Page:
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The Browns Turn Back The Clock 45 Years In Draft-Day Trade With Steelers

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While the Steelers hope they just landed their next Troy Polamalu in Sharmarko Thomas, the Browns hope their draft-day trade with their arch-rivals works out as well as the last one did 45 years ago. Photo by Chris McGrath/Getty Images
While the Steelers hope they just landed their next Troy Polamalu in Sharmarko Thomas, the Browns hope their draft-day trade with their arch-rivals works out as well as the last one did 45 years ago. Photo by Chris McGrath/Getty Images

When the Cleveland Browns traded a fourth-round pick in last weekend’s NFL Draft to Pittsburgh (which the Steelers used to take Syracuse hard-hitting SS Shamarko Thomas), it was said the Browns gift-wrapped their arch-rivals the next Troy Polamalu. Only time will tell.

But the last time these teams traded with one another -- 45 years ago, when Richard Nixon was in the Oval Office -- the Steelers gift-wrapped Cleveland two consecutive Eastern Conference championships. It came in May 1968 when Cleveland sent a pair of backups, including DT Frank Parker, to Pittsburgh for QB Bill Nelsen and DB Jim Bradshaw.

Bradshaw never played for Cleveland, but Nelsen sure did. In fact, Nelsen almost single-handedly saved the 1968 season, and made the following year a big success, too. The Browns advanced to the NFL Championship Game in both seasons and, without Nelsen, they would have struggled to finish with a winning record. Even back then, the NFL was a quarterback-driven league. A great passer meant everything to a team, and Nelsen meant everything to Cleveland.

Cleveland began 1968 with Frank Ryan as its starting quarterback for the sixth straight season. But this was not the Ryan who had directed the 27-0 upset of the Baltimore Colts in the 1964 NFL title game by firing three touchdown passes to Gary Collins, and had been one of the league’s top quarterbacks throughout the mid-1960s with 97 scoring throws during one four-year span.

Rather, this was a beaten-up and depleted Ryan who had shoulder problems and was at the end of the line. And it showed with the way he and Cleveland’s offense performed in the first three games. After getting a hard-earned 24-10 victory over the third-year New Orleans Saints in the opener, they were stopped cold the next two weeks in losing 28-7 to Dallas and 24-6 to Los Angeles.

Granted, the Cowboys – who had been to two straight NFL Championship Games – and the Rams – who were beginning a three-year stretch during which they would go 32-7-3 – were among the top teams in the league at the time. But the Browns thought pretty highly of themselves as well, and for them to be so ineffective offensively in two consecutive games was not acceptable.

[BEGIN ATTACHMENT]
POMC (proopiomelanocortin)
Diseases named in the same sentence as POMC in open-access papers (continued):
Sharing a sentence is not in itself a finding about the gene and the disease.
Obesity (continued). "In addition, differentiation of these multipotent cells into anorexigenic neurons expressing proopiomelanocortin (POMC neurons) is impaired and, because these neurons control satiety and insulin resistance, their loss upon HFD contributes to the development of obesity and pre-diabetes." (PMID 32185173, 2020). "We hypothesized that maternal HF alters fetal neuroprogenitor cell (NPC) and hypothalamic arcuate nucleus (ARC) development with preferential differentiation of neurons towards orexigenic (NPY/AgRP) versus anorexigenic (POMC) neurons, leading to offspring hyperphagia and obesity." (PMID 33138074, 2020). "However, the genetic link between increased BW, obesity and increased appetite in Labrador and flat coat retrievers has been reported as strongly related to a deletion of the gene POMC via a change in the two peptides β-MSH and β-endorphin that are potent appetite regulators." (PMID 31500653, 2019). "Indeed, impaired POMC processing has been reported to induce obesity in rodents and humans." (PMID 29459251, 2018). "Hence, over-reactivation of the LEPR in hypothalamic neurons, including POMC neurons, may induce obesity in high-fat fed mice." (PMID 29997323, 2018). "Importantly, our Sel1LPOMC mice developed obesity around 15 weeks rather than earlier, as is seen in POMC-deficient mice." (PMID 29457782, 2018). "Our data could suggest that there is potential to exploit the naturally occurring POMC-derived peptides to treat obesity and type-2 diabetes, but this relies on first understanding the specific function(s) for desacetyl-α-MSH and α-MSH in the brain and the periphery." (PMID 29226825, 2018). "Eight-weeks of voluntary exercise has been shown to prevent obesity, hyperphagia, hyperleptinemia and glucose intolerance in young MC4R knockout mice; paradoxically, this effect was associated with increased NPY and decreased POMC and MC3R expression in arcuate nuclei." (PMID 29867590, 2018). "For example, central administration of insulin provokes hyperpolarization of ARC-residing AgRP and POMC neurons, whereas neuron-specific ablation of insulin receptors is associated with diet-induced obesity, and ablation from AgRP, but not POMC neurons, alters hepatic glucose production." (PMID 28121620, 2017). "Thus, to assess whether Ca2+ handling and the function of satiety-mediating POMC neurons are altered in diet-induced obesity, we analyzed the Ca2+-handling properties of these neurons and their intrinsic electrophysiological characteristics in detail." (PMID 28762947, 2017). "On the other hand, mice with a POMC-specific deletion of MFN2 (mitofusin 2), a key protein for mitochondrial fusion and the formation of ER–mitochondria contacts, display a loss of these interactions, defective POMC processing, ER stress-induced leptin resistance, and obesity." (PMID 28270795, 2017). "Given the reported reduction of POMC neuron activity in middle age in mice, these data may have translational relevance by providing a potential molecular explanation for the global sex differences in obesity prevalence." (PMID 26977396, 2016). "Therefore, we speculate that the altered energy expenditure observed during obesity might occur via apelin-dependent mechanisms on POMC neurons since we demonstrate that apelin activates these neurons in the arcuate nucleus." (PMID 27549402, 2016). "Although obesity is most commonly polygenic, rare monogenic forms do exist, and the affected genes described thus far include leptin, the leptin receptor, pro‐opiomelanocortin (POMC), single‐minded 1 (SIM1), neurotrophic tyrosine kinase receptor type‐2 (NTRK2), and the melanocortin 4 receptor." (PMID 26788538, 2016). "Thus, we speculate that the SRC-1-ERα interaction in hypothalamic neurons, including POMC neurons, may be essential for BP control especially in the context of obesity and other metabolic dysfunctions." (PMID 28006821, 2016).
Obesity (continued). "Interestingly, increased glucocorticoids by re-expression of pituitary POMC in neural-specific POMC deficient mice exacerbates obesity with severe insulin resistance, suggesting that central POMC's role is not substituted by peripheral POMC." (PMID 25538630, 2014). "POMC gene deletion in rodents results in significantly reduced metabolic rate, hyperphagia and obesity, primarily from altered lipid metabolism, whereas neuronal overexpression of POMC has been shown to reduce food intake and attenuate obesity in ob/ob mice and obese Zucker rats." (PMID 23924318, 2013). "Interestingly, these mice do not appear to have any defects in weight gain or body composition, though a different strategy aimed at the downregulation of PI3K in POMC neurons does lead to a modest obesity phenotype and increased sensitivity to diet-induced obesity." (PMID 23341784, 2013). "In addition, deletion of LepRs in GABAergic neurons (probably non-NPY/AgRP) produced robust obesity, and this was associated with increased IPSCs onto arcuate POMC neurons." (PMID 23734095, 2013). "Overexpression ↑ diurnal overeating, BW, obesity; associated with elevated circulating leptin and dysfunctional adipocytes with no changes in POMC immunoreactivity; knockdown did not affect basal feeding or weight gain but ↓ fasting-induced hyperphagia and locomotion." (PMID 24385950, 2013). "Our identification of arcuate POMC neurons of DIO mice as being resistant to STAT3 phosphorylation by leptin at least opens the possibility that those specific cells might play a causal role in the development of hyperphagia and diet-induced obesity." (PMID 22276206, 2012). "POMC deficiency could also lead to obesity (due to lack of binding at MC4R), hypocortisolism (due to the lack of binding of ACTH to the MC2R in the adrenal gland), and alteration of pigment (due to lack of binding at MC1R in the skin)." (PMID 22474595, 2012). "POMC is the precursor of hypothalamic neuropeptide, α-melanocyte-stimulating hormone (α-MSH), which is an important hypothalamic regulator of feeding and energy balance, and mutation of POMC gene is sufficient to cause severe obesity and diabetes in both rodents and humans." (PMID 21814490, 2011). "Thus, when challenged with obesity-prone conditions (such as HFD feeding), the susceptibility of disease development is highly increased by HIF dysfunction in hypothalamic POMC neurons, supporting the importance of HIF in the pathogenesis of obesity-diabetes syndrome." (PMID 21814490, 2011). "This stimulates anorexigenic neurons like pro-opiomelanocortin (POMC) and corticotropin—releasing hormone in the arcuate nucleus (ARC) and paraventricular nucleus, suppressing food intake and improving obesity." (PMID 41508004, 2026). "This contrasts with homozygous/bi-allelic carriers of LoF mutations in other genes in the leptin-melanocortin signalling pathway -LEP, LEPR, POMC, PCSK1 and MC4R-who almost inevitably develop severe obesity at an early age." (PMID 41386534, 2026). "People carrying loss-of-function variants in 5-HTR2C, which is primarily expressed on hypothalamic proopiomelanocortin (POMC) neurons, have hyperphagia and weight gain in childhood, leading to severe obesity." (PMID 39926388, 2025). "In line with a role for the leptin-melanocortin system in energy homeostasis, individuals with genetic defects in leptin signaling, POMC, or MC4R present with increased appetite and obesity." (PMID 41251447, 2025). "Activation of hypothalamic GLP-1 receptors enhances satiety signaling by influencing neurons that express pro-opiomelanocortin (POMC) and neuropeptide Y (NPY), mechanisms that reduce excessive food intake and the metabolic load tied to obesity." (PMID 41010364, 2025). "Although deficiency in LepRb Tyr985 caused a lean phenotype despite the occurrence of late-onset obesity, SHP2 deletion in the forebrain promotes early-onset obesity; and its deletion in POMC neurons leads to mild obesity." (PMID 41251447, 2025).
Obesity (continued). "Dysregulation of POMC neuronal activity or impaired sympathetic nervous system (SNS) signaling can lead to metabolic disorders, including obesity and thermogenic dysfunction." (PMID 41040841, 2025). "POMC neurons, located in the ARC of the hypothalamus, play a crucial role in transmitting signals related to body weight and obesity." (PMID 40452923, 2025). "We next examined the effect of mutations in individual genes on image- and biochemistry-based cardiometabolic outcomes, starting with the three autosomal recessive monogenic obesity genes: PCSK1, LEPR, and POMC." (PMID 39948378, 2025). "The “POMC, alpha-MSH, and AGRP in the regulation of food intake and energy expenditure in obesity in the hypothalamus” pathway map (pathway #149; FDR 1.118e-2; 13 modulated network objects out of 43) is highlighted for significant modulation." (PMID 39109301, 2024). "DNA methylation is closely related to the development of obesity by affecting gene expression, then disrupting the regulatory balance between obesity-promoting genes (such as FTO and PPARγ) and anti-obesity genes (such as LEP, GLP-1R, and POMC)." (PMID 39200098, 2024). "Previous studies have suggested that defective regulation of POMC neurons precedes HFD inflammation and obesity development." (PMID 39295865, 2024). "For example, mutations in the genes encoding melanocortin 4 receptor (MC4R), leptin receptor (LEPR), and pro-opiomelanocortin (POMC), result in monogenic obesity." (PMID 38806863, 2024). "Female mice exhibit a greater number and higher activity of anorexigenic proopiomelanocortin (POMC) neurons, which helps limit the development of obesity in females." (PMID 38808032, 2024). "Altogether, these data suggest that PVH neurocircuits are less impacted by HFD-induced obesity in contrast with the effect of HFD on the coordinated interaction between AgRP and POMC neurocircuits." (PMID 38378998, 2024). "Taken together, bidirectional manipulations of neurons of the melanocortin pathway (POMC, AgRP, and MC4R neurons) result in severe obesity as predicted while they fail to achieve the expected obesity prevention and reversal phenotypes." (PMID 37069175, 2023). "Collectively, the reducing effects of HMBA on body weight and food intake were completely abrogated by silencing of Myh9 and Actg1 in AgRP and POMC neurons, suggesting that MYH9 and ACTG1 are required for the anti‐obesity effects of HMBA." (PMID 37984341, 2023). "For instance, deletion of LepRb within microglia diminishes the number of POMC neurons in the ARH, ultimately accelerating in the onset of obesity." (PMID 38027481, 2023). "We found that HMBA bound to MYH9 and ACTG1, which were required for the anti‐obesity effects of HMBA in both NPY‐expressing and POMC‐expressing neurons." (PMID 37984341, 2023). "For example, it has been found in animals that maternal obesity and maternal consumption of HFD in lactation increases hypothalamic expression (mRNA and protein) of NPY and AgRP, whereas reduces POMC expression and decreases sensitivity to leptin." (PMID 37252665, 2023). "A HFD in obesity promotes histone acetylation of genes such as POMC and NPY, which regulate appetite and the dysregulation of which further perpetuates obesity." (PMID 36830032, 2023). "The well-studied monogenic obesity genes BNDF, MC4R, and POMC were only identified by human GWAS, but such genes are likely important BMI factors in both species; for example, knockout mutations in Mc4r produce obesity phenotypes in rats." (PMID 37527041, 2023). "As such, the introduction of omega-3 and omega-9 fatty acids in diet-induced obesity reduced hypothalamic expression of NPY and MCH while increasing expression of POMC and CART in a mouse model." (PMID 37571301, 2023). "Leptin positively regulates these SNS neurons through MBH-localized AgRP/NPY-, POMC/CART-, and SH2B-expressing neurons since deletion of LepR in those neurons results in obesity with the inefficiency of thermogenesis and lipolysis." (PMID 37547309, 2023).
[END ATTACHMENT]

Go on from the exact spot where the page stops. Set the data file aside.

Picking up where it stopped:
Neither was their 1-2 record.

Realizing that Ryan’s shoulder problems weren’t going to get any better, coach Blanton Collier – who had also been on the job in 1964 and had witnessed first-hand just how good Ryan could be when he was healthy – made the toughest decision of his coaching career and benched one of Cleveland’s all-time great quarterbacks.

The replacement was Nelsen, who had enjoyed little success with the Steelers in the five previous seasons after they drafted him in the 10th round out of USC in 1963. But the Steelers weren’t very good then, and the Browns thought that if they surrounded Nelsen with better skill players – such as Collins and fellow WR Paul Warfield, TE Milt Morin and RB Leroy Kelly  as well as one of the best offensive lines in the game – he would do just fine in Cleveland.

And they were right.

Nelsen’s first start – appropriately so – was against the Steelers in one of those Saturday night games at Cleveland the teams played during that era; he directed the Browns to a 31-24 win. A 27-21 loss to the St. Louis Cardinals followed, but their offense and Nelsen got on a roll after that. They captured eight in a row – their longest winning streak since 1954. It started with a 30-20 triumph at Baltimore as Cleveland handed the Colts what would be their only loss of the regular season.

The Browns did not score fewer than 30 points in the first seven games of that streak. In fact, during the end of the run, they had one of their most prolific three-game stretches in history, scoring 45 points twice and 47 once. Only a meaningless 27-16 loss to the Cardinals spoiled the fun as Cleveland finished 10-4 – its best record since 1965.

Then in the Eastern Conference Championship Game, the Browns beat Dallas 31-20 – ending a four-game losing streak to the Cowboys – before falling 34-0 to the Colts in the title game. Nelsen ended the season with 19 touchdown passes and 10 interceptions, and had an 86.4 quarterback rating. Nelsen threw for 23 touchdowns in 1969 as Cleveland nearly duplicated the year before, going 10-3-1, ripping the Cowboys 38-14 to capture the conference title and then losing 27-7 to the Vikings in the NFL Championship Game.

Nelsen also bailed out the Browns in 1971, directing them on a season-ending five-game winning streak to finish 9-5 and capture their first AFC Central title. But, by then, Nelsen’s creaky knees were completely shot; he played just one more season with Cleveland before limping into retirement. He did so, though, knowing he had done a great job in Cleveland, being just the right man at just the right time as the Browns knocked on the door of the Super Bowl for two straight years.

And it was all because they had gotten a little help from their friends in Pittsburgh.